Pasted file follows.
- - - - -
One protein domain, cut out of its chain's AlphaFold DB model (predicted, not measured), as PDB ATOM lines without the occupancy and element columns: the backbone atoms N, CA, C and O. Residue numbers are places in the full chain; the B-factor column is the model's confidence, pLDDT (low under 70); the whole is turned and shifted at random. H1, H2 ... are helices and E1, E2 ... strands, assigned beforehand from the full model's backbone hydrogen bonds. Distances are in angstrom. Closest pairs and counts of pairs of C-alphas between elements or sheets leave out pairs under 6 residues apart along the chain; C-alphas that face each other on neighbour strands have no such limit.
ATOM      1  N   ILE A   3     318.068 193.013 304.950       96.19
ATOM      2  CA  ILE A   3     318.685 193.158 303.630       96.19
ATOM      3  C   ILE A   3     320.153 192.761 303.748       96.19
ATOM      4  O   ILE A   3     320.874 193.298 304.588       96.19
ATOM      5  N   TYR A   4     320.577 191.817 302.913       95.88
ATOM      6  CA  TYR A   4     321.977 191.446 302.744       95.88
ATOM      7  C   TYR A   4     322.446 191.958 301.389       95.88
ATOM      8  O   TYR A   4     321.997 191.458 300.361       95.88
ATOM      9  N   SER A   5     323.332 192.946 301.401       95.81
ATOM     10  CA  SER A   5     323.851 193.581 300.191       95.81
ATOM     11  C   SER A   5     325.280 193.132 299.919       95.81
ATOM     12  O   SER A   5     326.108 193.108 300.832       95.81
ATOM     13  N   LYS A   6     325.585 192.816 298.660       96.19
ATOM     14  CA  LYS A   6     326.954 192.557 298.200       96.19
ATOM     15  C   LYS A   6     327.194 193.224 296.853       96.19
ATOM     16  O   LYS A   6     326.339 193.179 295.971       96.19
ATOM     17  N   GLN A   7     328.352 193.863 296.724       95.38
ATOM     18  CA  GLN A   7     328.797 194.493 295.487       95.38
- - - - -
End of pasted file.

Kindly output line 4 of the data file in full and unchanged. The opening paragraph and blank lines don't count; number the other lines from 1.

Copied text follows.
ATOM      4  O   ILE A   3     320.874 193.298 304.588       96.19